If you’re a little unsure of how to order one – you can order a provisional driving license here from the GOV.uk website. Now that you have a provisional license you can start learning to drive by booking driving lessons in Wakefield or other locations such as Dewsbury, Basildon and other major towns and cities in the UK.

A provisional driving license costs £43.00 if you apply via post. However, you can obtain your provisional license for a cheaper price of £34.00 if you apply online.

6. Additional Driver Training Materials

When you start learning to drive, all you want to know if how long will it take to pass and how much will learning to drive cost?

A great way to speed up the process of your learning experience is by purchasing a driver training CD-ROM.

These cost effective training discs include all of the following and put you in a great position to pass faster:

  • Theory Test Training
  • Hazard Perception Training
  • Practical Driving Lesson Preparation
  • Mock Driving Tests
  • Show Me, Tell Me Questions and more

Driver training CD-ROM’s can be purchased from as little as £9.99.

7. Learner and New Driver Plates

You’ll have the “L” plates already positioned on your driving instructors vehicle when you begin to take lessons.

However, as we mentioned earlier in this post, its recommended that you do what you can get in an additional 22 hours of private driving lessons. If you do go ahead with this, you will need to purchase “L Plates” to position on your vehicle.

These plates signal to other road users that you’re a new driver currently under tuition. However, this doesn’t mean you can do what you like on the road. You must always remain cautious and be aware of potential hazards and obstacles.

“P Plates” on the other hand represent a new driver that has recently passed their practical driving test. Again, just like the L plate, they provide other drivers with sufficient warning that you’re new to driving on your own, without an instructor or examiner.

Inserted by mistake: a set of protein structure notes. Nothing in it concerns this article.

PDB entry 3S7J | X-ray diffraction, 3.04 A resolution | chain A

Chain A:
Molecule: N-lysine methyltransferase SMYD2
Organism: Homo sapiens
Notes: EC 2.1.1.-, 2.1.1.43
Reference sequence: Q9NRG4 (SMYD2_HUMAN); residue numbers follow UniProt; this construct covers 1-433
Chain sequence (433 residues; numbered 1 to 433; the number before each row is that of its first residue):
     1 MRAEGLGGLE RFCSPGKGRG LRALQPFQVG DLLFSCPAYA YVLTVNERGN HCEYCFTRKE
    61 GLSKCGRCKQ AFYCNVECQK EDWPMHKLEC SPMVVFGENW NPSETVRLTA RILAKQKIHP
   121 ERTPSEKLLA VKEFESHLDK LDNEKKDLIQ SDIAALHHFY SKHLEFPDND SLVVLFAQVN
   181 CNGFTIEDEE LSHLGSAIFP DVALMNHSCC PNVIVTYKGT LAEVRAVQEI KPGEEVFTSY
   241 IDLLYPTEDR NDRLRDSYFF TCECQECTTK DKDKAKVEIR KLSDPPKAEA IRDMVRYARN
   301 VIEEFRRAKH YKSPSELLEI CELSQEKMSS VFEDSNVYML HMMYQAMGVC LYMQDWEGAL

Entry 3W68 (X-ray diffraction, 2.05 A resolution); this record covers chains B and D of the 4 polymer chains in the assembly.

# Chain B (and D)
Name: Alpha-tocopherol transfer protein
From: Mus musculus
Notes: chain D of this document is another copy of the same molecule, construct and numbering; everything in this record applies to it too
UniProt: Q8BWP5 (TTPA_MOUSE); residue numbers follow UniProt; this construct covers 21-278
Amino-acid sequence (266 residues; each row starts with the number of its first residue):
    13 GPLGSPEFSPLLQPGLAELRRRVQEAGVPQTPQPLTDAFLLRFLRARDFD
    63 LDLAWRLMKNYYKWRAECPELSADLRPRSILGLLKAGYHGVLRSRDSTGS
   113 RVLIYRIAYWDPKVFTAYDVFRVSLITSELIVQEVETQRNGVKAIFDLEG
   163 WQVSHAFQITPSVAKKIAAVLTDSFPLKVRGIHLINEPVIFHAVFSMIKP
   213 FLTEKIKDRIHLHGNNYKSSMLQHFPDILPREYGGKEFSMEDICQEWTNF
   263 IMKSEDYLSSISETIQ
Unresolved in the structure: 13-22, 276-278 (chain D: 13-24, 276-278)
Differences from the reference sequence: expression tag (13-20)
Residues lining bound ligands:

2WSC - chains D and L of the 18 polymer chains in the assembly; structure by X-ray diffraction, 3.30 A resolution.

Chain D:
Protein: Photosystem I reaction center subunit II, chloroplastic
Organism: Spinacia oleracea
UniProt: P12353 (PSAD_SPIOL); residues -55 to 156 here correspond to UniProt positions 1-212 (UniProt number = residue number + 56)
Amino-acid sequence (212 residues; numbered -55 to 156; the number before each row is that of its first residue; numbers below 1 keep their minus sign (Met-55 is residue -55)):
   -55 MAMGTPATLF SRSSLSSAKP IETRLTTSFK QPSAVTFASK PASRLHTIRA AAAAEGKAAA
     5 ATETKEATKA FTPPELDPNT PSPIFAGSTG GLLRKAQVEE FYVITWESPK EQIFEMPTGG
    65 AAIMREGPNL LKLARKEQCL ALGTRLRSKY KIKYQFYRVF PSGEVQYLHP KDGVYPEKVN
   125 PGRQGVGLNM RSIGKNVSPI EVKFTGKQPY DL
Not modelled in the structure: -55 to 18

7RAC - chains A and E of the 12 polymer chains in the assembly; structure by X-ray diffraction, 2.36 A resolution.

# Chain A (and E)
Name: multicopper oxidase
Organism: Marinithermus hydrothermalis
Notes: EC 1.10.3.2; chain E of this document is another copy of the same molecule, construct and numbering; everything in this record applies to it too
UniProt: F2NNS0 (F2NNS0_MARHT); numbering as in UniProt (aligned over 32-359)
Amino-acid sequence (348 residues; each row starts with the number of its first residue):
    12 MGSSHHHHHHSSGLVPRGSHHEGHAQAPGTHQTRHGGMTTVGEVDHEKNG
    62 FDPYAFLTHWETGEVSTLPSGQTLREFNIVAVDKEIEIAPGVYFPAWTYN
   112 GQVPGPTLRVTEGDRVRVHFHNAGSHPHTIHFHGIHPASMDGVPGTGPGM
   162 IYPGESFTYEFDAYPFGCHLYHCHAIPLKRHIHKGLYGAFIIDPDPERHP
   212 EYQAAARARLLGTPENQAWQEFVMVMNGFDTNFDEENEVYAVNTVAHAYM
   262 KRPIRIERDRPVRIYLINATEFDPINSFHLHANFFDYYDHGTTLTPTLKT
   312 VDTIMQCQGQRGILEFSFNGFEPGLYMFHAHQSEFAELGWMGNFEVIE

Both L and P plates can be purchased easily from supermarkets, auto stores and various other retail locations. These plates usually cost £10 on average.

Recap on Driving Expenses:

Hopefully by now, you’ve got a pretty good idea of the costs involved with learning to drive.

Unfortunately, learning to drive isn’t cheap. However, using this guide on the costs of learning to drive, you can begin to prepare yourself for driving tuition and gaining your license.

When you do begin to take driving lessons in Basildon, London or any location, the important thing to remember is to listen to what your driving instructor has to say. After all – they are fully qualified instructors and know exactly what it takes to pass safely, and quickly.

Is there a way to get driving lessons cheaper? – If you want cheap driving lessons, a great way to do so is through an intensive driving course. In short… you book a series of driving lessons over a shorter period of time, increasing the rate of your learning experience. Intensive driving courses have proven to be a cheaper way of passing your driving test quickly.

How to prepare for your theory test

How to prepare for your theory test is something that many people ask us and our driving instructors. Theory tests take a lot of revision and practice if you wish to pass first time as the grade boundaries are so close to each other and every mark does count! Below are some quick tips on how to prepare for your theory test.

The Importance of Preparing for Your Theory Test

Although you can have as many attempts as you want at the theory test it does cost £25 each time to take the test. Also the waiting time can be up to 4 weeks in some towns/cities. If you keep failing the theory test through poor preparation, this can also knock your confidence when it comes to doing your test again. If you’re learning to drive whilst failing the theory this may even affect your performance in your driving lessons.

Highway Code

Knowing the Highway Code is crucial if you want to pass your theory test as these are the rules set by the UK government to ensure that animals, pedestrians, other drivers, cyclists and motorcyclists are safe when you are driving on the road. Make sure you have memorised the Highway Code before you sit your theory!

Traffic Signs

A great way of practicing and learning your road signs is by using our free theory test training (exclusive to driveJohnson’s pupils). Also,  asking family/friends to question on different road signs whilst you’re a passenger is another great way and also understand why they are there at the time.

Online Mock

We highly recommend that before you pay for your theory test and sit it, you take a couple of online mock theory tests so you can get used to what type of questions might come up when sitting the test. This should make you more confident when doing the test, boosting your confidence to pass!